Wolves’ ‘lousy’ Rudy Gobert trade is starting to look great

The Minnesota Timberwolves’ acquisition of Rudy Gobert from the Utah Jazz in the summer of 2022 was initially met with skepticism and criticism. Many believed it was an all-time terrible trade, as the Wolves gave up a considerable haul of picks and players for Gobert, a traditional center with limited offensive skills. However, as the 2022-2023 NBA season has progressed, it’s becoming clear that the trade may not be as egregious as it once seemed.

The Timberwolves currently hold the NBA’s second-best record, the best in the Western Conference, and boast the best defensive rating at 108 this season. Much of their defensive success can be attributed to Gobert’s impact in the middle. The towering center is averaging 13.1 points, 12.2 rebounds, and 2.1 blocks per game while boasting a defensive rating of 103.7. These numbers are reminiscent of his time with the Utah Jazz and represent a significant improvement over last season’s career-worst defensive rating of 109.5.

Under Gobert’s presence, the Timberwolves have transformed into an elite defensive team, going from the 10th rank in defensive efficiency last season to the top spot this year. Their defensive rating of 113.8 from the previous season fell just short of the league average, but they have made significant strides in stifling opponents this year.

Gobert’s impact extends beyond his defensive prowess. He has remained healthy for most of the season, missing only one game, and has improved his shooting percentage from last year to an impressive .634 from the field. He currently leads the league in defensive win shares at 2.9, further solidifying his value to the team.

Of course, the trade still came at a cost for the Timberwolves. They gave up a significant number of picks and players to acquire Gobert, including Malik Beasley, Patrick Beverley, and several future first-round picks. While some of the players involved in the trade are no longer with the team, the picks remain a substantial overpay in NBA history.

Critics of the trade have pointed out the Wolves’ decision to play two centers in Gobert and Karl-Anthony Towns, especially considering Gobert’s age of 30 at the time of the trade. However, the duo has found a way to coexist on the court, with Gobert finally learning to play alongside Towns. Last season, the two played only 29 games together due to various injuries. This year, they have staggered their minutes, allowing each to play as the center, and the results have been impressive.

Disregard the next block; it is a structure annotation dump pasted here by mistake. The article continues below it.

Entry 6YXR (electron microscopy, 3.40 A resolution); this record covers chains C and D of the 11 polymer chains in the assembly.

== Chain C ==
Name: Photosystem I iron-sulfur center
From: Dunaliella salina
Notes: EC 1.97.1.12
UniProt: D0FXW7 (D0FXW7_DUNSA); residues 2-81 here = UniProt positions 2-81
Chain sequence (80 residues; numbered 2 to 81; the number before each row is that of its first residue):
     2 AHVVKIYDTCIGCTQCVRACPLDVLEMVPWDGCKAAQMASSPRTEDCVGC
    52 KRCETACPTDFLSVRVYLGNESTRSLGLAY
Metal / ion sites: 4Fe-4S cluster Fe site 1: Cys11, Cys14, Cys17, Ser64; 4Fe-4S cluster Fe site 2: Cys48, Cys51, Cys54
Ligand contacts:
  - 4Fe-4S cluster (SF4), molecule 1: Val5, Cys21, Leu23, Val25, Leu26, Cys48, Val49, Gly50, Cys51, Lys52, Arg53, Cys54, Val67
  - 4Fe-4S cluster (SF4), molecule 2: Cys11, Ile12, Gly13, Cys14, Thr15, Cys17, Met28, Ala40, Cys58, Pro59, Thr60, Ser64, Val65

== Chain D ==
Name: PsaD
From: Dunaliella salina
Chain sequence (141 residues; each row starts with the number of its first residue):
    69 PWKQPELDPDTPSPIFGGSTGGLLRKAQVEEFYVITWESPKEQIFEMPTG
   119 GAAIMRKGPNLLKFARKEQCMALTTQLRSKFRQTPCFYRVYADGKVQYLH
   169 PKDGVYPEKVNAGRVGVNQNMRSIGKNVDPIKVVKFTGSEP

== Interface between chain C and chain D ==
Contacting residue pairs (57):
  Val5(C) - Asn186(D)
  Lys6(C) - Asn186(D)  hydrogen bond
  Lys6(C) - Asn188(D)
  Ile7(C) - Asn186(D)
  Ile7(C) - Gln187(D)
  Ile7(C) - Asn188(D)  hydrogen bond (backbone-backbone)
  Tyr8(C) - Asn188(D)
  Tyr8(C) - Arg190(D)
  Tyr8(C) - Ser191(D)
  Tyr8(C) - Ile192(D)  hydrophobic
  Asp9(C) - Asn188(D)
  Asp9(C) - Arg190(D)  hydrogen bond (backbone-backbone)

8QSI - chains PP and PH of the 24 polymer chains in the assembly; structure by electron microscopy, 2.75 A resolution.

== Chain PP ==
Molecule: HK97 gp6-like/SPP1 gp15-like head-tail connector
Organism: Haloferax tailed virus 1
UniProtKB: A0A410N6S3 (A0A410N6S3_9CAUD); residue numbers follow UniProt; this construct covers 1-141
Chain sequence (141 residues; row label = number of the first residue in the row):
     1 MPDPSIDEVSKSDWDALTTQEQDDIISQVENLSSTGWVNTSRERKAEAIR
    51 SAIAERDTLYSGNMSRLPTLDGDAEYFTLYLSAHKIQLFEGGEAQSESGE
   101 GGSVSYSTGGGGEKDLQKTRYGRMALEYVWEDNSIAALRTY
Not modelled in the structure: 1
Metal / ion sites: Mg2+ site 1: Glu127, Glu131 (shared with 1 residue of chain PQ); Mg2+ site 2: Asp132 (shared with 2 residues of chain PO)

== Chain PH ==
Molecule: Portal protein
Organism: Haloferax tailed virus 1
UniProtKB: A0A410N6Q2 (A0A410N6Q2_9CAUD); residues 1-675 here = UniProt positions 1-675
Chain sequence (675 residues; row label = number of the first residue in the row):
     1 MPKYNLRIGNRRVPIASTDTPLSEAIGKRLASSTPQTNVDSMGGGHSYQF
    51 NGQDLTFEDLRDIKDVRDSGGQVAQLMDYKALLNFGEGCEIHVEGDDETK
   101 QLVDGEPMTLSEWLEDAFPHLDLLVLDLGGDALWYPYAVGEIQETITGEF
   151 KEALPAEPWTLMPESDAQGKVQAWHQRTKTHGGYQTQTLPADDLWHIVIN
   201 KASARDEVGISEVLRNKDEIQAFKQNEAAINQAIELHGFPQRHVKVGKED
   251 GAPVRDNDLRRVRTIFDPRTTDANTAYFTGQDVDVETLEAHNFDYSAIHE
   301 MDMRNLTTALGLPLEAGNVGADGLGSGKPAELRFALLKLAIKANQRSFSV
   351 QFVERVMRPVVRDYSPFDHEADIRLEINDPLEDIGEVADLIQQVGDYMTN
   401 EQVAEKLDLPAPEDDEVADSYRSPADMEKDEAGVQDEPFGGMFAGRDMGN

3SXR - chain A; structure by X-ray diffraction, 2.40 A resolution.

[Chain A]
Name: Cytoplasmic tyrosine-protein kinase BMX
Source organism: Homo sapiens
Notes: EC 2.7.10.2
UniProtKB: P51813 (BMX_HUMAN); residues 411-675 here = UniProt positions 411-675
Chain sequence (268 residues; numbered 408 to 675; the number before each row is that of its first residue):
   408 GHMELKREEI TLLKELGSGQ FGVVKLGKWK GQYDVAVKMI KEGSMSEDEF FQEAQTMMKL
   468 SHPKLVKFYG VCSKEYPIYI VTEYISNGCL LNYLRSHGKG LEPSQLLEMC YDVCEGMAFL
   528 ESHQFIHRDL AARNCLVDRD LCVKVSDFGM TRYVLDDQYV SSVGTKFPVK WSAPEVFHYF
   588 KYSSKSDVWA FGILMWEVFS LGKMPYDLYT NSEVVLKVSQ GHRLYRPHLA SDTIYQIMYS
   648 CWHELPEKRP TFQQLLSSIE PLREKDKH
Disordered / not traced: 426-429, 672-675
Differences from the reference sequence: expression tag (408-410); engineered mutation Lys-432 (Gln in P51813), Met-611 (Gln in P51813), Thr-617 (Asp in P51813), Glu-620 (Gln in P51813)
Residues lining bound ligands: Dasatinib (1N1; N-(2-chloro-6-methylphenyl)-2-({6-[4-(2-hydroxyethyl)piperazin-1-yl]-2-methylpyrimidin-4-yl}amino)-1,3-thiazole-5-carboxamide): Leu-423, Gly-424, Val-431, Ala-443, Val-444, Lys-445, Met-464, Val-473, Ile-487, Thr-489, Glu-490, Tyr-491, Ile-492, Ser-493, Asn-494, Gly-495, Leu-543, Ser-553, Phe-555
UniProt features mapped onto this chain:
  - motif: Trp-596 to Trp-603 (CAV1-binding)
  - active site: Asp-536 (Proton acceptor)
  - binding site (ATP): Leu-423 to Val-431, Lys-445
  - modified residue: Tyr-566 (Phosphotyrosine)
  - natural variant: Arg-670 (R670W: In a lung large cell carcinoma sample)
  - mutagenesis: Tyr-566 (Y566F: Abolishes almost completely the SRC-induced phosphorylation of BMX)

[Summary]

Facing Gobert remains a nightmare for opposing players. Gobert’s defensive presence is felt across all zones, with players converting at under 40% when guarded by him. His ability to shut down the paint has created a smothering defensive environment for the Timberwolves, with Towns adding to the team’s length and defensive capabilities.

Gobert’s on-court performance this season has put him back in the conversation for the Defensive Player of the Year award. His impact has anchored the Timberwolves’ league-leading defense, surrendering a mere 108.7 points per 100 possessions. Gobert ranks among the league leaders in total rebounds, rebounds per game, blocks, field goal percentage, and defensive win shares.

In a recent interview, Gobert expressed his thoughts on how the center position has evolved in the NBA, with more centers shooting threes and defending the perimeter. This was seen as a knock against the trade initially, as Gobert was perceived to be lacking in these areas. However, he has shown improvement in switching on the perimeter, thanks in part to playing alongside teammates who excel in perimeter defense.

The upgrade in defensive ability from Gobert’s teammates has been instrumental in making the Gobert-Towns pairing work in Minnesota. The Timberwolves’ size and defensive prowess were on full display in last year’s Play-In game against the Oklahoma City Thunder. If Gobert can stay healthy, there is potential for this Wolves team to become one of the best defensive squads of all time.

Ultimately, the success of the trade and the legacy of Gobert in Minnesota will be determined by the team’s performance in the playoffs. The postseason will serve as the ultimate test of the Wolves’ defensive construction and will dictate the long-term impact of the trade. Nevertheless, as the team continues to thrive with Gobert in the middle, the trade is beginning to look less like a terrible move and more like a shrewd acquisition for the Timberwolves.

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